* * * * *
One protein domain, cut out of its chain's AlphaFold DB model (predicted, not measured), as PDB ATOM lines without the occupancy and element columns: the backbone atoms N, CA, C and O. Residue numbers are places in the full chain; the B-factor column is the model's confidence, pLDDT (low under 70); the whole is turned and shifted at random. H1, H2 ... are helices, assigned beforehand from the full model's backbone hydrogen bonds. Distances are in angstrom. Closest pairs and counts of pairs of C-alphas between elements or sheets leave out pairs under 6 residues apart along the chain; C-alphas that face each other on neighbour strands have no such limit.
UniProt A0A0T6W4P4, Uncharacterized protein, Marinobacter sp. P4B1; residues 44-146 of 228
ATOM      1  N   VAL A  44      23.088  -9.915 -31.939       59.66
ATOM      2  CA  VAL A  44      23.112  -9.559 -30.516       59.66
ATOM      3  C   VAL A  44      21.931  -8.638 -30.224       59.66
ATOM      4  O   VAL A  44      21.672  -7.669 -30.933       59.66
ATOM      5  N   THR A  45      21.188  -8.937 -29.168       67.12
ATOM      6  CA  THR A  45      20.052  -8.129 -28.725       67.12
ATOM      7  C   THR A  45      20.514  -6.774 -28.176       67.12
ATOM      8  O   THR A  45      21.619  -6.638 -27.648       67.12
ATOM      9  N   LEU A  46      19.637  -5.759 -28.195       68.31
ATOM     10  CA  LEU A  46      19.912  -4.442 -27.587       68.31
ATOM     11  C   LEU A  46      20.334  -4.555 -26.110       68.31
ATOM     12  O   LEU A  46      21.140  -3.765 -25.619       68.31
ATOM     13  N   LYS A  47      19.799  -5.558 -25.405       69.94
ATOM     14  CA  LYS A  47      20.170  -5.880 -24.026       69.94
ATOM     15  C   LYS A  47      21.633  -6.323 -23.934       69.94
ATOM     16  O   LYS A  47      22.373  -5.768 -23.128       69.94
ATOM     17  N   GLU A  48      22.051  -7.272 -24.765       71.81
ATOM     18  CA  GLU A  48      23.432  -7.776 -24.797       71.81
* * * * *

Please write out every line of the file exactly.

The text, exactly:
One protein domain, cut out of its chain's AlphaFold DB model (predicted, not measured), as PDB ATOM lines without the occupancy and element columns: the backbone atoms N, CA, C and O. Residue numbers are places in the full chain; the B-factor column is the model's confidence, pLDDT (low under 70); the whole is turned and shifted at random. H1, H2 ... are helices, assigned beforehand from the full model's backbone hydrogen bonds. Distances are in angstrom. Closest pairs and counts of pairs of C-alphas between elements or sheets leave out pairs under 6 residues apart along the chain; C-alphas that face each other on neighbour strands have no such limit.
UniProt A0A0T6W4P4, Uncharacterized protein, Marinobacter sp. P4B1; residues 44-146 of 228
ATOM      1  N   VAL A  44      23.088  -9.915 -31.939       59.66
ATOM      2  CA  VAL A  44      23.112  -9.559 -30.516       59.66
ATOM      3  C   VAL A  44      21.931  -8.638 -30.224       59.66
ATOM      4  O   VAL A  44      21.672  -7.669 -30.933       59.66
ATOM      5  N   THR A  45      21.188  -8.937 -29.168       67.12
ATOM      6  CA  THR A  45      20.052  -8.129 -28.725       67.12
ATOM      7  C   THR A  45      20.514  -6.774 -28.176       67.12
ATOM      8  O   THR A  45      21.619  -6.638 -27.648       67.12
ATOM      9  N   LEU A  46      19.637  -5.759 -28.195       68.31
ATOM     10  CA  LEU A  46      19.912  -4.442 -27.587       68.31
ATOM     11  C   LEU A  46      20.334  -4.555 -26.110       68.31
ATOM     12  O   LEU A  46      21.140  -3.765 -25.619       68.31
ATOM     13  N   LYS A  47      19.799  -5.558 -25.405       69.94
ATOM     14  CA  LYS A  47      20.170  -5.880 -24.026       69.94
ATOM     15  C   LYS A  47      21.633  -6.323 -23.934       69.94
ATOM     16  O   LYS A  47      22.373  -5.768 -23.128       69.94
ATOM     17  N   GLU A  48      22.051  -7.272 -24.765       71.81
ATOM     18  CA  GLU A  48      23.432  -7.776 -24.797       71.81